Is there hope?

In short, after decades of a failed “war on drugs” in Colombia, the agreement seems to show that the best way to approach the drug question is to restore the legitimacy of institutions, increase the state’s capacity to combat crime, move in the direction of protecting the most vulnerable, design effective rather than sensational strategies to deal with those who benefit most from the drug trade, and implement comprehensive public policies that are focused on people’s well-being. 


This report was originally published by the Norweigian Peacebuilding Resource Centre (NOREF). 

 

About the author

Juan Gabriel Tokatlian is Full Professor and director of the department of political science and international studies at the Universidad Torcuato Di Tella in Buenos Aires. He was previously professor at the Universidad de San Andrés, also in Argentina. He earned a doctorate in international relations from the Johns Hopkins University school of advanced international studies, and lived, researched and taught in Colombia from 1981-9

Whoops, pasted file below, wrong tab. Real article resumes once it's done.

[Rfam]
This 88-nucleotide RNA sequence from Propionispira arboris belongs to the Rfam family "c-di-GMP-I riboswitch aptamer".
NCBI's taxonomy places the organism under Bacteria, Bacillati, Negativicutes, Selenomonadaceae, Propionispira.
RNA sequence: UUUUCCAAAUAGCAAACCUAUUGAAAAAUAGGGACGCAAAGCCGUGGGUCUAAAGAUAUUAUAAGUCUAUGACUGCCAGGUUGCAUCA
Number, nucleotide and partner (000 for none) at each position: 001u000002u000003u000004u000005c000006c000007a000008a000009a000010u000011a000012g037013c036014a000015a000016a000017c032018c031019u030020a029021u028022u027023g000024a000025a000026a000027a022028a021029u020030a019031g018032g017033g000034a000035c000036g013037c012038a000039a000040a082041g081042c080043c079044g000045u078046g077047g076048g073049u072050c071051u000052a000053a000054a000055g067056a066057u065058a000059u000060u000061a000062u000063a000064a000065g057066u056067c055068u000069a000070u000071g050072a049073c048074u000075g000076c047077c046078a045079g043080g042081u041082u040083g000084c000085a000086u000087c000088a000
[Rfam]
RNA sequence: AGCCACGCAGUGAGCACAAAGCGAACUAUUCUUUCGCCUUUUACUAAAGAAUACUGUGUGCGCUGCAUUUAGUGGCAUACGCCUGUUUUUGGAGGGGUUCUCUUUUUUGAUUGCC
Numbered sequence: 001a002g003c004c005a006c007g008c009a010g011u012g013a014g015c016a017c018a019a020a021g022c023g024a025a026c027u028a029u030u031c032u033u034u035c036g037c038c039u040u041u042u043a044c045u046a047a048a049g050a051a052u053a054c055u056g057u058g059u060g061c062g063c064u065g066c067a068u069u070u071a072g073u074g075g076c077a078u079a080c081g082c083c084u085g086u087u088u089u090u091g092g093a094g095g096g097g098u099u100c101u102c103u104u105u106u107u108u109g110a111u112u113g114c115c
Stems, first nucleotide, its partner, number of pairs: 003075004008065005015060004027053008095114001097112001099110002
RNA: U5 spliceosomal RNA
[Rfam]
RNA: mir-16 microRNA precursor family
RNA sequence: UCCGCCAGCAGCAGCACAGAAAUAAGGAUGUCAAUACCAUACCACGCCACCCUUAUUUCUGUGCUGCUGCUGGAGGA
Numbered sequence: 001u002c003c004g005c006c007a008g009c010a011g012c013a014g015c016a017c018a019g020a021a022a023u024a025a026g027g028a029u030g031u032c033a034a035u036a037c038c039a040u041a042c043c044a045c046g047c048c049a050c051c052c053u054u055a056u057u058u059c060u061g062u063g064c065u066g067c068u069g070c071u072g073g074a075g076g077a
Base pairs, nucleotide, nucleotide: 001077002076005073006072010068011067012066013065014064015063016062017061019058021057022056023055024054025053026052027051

Juan Gabriel Tokatlian es Profesor Plenario y director del departamento de ciencias políticas y estudios internacionales de la Universidad Torcuato Di Tella en Buenos Aires. Previamente fue profesor en la Universidad de San Andrés, también en Argentina. Se doctoró en relaciones internacional en la John Hopkins University school of advanced international studies. Residió en Colombia entre 1981-98.